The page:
The New York Times profiled a university hospital in Utah that’s tracking costs and benefits of everything they do. It’s classic Industrial Engineering (my college major), but whenever you see these kinds of articles people act like it’s revolutionary.
It is amazing what tracking and data analysis can accomplish, but it’s not revolutionary.
And unfortunately, most hospitals have long considered their Industrial Engineer’s “non-essential” staff; I was warned about working in such an environment when I was in school, because a non-medical employee is the first to get cut when budgets are tight.
But now, thanks to a project Dr. Lee set in motion after that initial query several years ago, the hospital is getting answers, information that is not only saving money but also improving care.
The effort is attracting the attention of institutions from Harvard to the Mayo Clinic. The secretary of health and human services, Sylvia Mathews Burwell, visited last month to see the results. While costs at other academic medical centers in the area have increased an average of 2.9 percent a year over the past few years, the University of Utah’s have declined by 0.5 percent a year. “We have bent the cost curve,” Dr. Lee said.
A combination of programming, common sense, and guidance from medical professionals, some pretty incredible gains can be made. As an example, a few years ago, people said tests weren’t the big waste some were politicizing them to be:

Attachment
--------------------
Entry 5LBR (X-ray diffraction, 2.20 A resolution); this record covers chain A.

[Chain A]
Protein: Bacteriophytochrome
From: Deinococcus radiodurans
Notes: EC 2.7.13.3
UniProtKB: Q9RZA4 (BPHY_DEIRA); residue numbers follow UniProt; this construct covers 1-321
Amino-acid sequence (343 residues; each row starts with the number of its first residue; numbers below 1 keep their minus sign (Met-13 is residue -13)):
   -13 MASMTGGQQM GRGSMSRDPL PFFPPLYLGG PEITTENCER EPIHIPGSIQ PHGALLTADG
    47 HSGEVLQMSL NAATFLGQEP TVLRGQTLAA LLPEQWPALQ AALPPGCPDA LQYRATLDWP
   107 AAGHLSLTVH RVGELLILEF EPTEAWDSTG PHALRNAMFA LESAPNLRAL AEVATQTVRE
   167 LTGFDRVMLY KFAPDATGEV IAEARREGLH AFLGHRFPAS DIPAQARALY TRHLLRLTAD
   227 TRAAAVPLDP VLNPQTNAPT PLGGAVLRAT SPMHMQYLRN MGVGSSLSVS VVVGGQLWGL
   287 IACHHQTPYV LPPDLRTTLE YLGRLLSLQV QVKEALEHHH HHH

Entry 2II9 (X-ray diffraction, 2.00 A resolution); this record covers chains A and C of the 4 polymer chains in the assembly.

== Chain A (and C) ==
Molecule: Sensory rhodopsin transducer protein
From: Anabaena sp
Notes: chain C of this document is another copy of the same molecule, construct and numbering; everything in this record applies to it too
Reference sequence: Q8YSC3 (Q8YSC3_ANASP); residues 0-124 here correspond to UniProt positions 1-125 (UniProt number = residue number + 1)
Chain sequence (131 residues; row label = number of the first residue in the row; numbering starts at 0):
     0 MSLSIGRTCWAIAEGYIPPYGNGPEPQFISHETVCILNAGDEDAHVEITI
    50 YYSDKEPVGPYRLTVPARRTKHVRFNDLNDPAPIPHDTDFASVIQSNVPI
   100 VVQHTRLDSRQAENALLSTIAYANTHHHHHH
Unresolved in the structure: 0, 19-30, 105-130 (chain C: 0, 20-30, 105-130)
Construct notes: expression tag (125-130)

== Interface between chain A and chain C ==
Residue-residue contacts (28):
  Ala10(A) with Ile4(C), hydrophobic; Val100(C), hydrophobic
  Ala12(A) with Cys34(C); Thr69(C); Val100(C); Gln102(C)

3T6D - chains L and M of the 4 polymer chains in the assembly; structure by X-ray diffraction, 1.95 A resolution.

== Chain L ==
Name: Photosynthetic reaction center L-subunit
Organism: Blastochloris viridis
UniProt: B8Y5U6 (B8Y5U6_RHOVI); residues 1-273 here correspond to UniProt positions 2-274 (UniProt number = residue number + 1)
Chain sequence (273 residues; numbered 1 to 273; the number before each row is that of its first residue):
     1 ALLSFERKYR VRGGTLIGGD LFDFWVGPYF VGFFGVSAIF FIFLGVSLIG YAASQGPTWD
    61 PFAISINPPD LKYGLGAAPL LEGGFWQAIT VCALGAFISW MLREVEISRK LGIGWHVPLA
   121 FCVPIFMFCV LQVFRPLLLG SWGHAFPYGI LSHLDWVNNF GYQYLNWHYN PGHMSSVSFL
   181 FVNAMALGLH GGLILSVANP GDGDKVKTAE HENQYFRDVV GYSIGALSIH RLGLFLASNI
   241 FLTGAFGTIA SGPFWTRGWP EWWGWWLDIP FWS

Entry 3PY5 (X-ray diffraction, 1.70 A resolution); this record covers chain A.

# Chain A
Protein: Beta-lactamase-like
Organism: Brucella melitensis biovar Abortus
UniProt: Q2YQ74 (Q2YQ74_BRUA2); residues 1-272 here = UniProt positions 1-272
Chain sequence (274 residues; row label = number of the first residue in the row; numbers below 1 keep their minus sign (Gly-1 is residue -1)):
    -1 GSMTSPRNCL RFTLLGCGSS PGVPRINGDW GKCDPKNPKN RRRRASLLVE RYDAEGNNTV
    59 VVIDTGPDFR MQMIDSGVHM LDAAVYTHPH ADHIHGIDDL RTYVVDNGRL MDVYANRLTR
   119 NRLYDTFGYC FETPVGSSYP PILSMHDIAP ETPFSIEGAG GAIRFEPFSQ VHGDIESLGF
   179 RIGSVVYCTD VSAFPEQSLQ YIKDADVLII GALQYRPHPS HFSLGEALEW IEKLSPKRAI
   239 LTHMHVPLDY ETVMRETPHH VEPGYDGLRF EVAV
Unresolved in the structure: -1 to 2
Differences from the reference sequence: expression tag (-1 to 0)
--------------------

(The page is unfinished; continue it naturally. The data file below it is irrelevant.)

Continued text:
With their new computer program, executives at the Utah hospital are also finding some simple ways to improve outcomes and reduce costs.
When internal medicine doctors looked at their costs per day, they were stunned to see how much they were spending on lab tests. Each was cheap, $10 or $20, but the total bill came to about $2 million a year.
Studies have found that 20 percent to 50 percent of hospital lab tests were completely unnecessary, ordered by residents with no questions asked. Most insurers were paying a lump sum for patients’ treatment so the cost for extra tests was borne by the hospital. Patients were getting so many blood tests that some became anemic.
The Utah doctors decided to require residents to justify each lab test. Orders plummeted. The hospital saved $200,000 a year.
That’s one efficiency gain, with no quality of care consequences, from one hospital.
Some were skeptical the program would make a difference, Dr. Bull said. But costs fell by 30 percent because patients spent less time in the hospital and had fewer complications. Letting nurses initiate treatment meant patients got needed medications faster, and the emphasis on “perfect care” meant the most important things got done.
“When I first started working in health care, like everybody I thought: ‘Oh, my God. It’s such a tough problem,’ ” Dr. Porter, the Harvard economist, said.
Now he has changed his mind. “I have no doubt we can solve it,” he said. “We know exactly what we have to do.”
It’s good to see this is happening in one or two hospitals, but it’s time to get serious about making high quality care more efficient across the country.